8.8

Ash vs. Evil Dead Review: “Fire in the Hole”

(Episode 1.07)

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<i>Ash vs. Evil Dead</i> Review: &#8220;Fire in the Hole&#8221;

Let’s start off by facing facts and talking spoilers: if you’re a longtime Evil Dead fan, and if you know this franchise inside and out, then you’re probably feeling a little bit jittery at Ruby’s unexpected resurrection. By “unexpected” we mean “totally expected,” mind, because there’s no way that Ash vs. Evil Dead could cast Lucy Lawless as a character as badass as Ruby and unceremoniously bump her off six episodes in. (If you’re that guy, you might also argue that there’s nepotism going on here, but that’s a smear on Lawless and Robert Tapert, and besides—if Tapert is playing favorites here, who cares?)

Point is, characters coming back to life in the Evil Dead universe is always, always, always bad news. Maybe Ruby is the gal to break that streak. Maybe she is possessed of righteous cause instead of mischievous and vicious demons. Or maybe the fact that we already know she has Ash in her targets makes the exaggerated rumors of her demise all the more troubling. Ash can handle the emotional conflict of putting down his friends and family once they’ve been turned into monsters. For as long as he’s existed in the movies, that’s been his Sisyphean task: killing his undead loved ones. It isn’t a fun life, or a pretty life, but it’s Ash’s life.

What if he doesn’t want it to be, though? Everyone has been wrong about Ash this whole time, and not just Amanda. Yes, he’s a loner. Yes, he’s gruff and coarse. Yes, he treats people around him like they’re disposable. The truth is that they aren’t. Ash vs. Evil Dead is taking us back to the cabin—the cabin—where it all started, and Ash isn’t especially thrilled at the idea of bringing the rest of the Ghost Beaters along with him. “Everyone I have feelings for dies there,” he says to the team after some good old fashioned banter. Never let it be said that Ash vs. Evil Dead’s sense of humor needs adjusting: the opening salvo of quipping is classic Raimi stuff, right down to Kelly bequeathing the Wolverine State with a new motto (“Keeping Michigan Moist”).

But it isn’t all fun and games. On their search for Lem, Ash’s crazy ol’ survivalist pal from the bar in “The Killer of Killers,” the gang finds out what we already know, based on last week’s climax: Lem is totally a Deadite, and he’s been hanging out with his crazy ol’ survivalist buddies, meaning that he has been systematically murdering them all. Keen. Survivalists being survivalists, they naturally assume that Ash, Ray, Kelly, and Amanda are working for the government, and that the government is responsible for turning Lem into a ruthlessly effective demon-zombie-killing machine. Smooth logic, there. Try as Ash might to get his people out of hot water, he can’t. This, too, is unsurprising, just as the moment where the whacko, backwoods militiamen handcuff Ash and Amanda together and huck them in a dark bunker as easy prey for Lem. What a bunch of dicks.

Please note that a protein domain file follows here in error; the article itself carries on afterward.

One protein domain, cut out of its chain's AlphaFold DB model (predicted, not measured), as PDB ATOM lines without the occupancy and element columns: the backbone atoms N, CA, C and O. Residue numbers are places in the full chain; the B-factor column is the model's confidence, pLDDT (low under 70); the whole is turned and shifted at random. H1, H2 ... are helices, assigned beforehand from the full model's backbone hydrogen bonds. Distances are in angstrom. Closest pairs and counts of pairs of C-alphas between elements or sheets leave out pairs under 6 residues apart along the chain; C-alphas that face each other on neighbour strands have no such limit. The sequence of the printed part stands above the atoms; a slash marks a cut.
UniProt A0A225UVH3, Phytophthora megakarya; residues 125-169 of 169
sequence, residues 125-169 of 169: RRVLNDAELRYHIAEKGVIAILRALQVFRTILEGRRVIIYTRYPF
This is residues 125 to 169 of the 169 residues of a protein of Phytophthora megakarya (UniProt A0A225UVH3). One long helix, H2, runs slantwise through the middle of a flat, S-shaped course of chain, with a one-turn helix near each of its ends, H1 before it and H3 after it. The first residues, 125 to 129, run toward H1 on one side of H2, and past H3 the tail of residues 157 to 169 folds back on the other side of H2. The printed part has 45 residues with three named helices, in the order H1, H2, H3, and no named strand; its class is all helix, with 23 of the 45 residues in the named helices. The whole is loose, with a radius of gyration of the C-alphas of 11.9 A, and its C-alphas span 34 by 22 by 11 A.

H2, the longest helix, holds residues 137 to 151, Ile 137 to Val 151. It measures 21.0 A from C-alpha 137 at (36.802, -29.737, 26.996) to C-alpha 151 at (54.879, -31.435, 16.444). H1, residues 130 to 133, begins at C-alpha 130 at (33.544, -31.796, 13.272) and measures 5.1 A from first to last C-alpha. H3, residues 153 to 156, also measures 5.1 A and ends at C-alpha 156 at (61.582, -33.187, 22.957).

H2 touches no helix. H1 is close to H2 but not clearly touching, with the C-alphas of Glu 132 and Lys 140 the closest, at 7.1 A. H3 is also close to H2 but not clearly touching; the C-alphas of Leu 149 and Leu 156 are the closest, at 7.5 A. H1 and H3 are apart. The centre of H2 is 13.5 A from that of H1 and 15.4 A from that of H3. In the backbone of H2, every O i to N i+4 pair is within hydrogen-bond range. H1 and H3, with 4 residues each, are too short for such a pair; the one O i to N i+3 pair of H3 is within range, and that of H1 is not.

So, “Fire in the Hole” is all about bringing Ash and Amanda closer together (literally and figuratively). That is kind of a surprise, because Ash is such a blowhard, and because he’s so messed up from the way his major romantic relationships have ended, that he prefers women he doesn’t have to stay attached to. (Rimshot.) The camera has ogled Jill Marie Jones’ body through Bruce Campbell’s point of view a few times since “The Killer of Killers,” and “Fire in the Hole” brings Ash’s lechery right to the surface in a way that’s almost weirdly charming. He isn’t a gentleman, but nobody would expect him to be. He is refreshingly honest even if he’s an unapologetic wolf, which seems to work for Amanda. Plus, hey: they share the same traumatic scars. If the common experience of slaying your Deadite partners and sweethearts isn’t enough of a bond, what is?

On the flip side of that, we have Kelly helping Pablo figure out what kind of man he wants to be. He’s filtering that search for manhood through the search for his preferred firearm. Kelly knows what kind of weapon she wants to sling: a flamethrower. That fits her personality perfectly. But what about Pablo? Is he an axe guy? A taser guy? Is he Daryl from The Walking Dead? Or is he a whip master like Bill Murray? Their dialogue feels a little superficial, but it underscores the big gap between these characters: Kelly, for all the crap that’s been piled on her, has confidence and self-assurance, where Pablo is still trying to find his. That makes all the talk of guns and rusty chains sweet and endearing, and in the end, those are the qualities that make Pablo Pablo—not his choice in firearms.

And then there are Deadites. Lots of Deadites. (One of them totally effs up Milo Cawthorne, too, which should delight admirers of October’s very excellent, very Raimi-esque Deathgasm.) Lots of Deadites means lots of arterial spray, and boy does “Fire in the Hole” let loose with the red dye and karo syrup. Fun though it may be to see Amanda and Ash stick it to Lem, and as entertaining as it is to watch Santiago flop around in fake blood like a fish out of water, the takeaway of “Fire in the Hole” is foreboding. We’ve wondered for a while where Ash vs. Evil Dead was going. Now we know, and the destination is both thrilling for Evil Dead aficionados and chilling at the same time. We know what returning to that cabin means. Ash knows, too. But whatever we think we know, we can throw all of that out the door. For all the familiarity here, this series feels like it’s taking a turn toward the unforeseen.

Boston-based critic Andy Crump has been writing online about film since 2009, and has contributed to Paste Magazine since 2013. He also writes for Screen Rant, Movie Mezzanine, and Birth.Movies.Death. You can follow him on Twitter. He is composed of roughly 65% craft beer.

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